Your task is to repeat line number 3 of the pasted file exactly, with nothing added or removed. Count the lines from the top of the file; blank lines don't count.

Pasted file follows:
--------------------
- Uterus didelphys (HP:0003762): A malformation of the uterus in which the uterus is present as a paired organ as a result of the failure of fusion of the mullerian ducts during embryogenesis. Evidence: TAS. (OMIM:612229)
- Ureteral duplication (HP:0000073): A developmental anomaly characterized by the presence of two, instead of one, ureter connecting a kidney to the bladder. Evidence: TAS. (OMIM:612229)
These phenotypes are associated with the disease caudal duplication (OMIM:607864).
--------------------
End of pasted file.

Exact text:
These phenotypes are associated with the disease caudal duplication (OMIM:607864).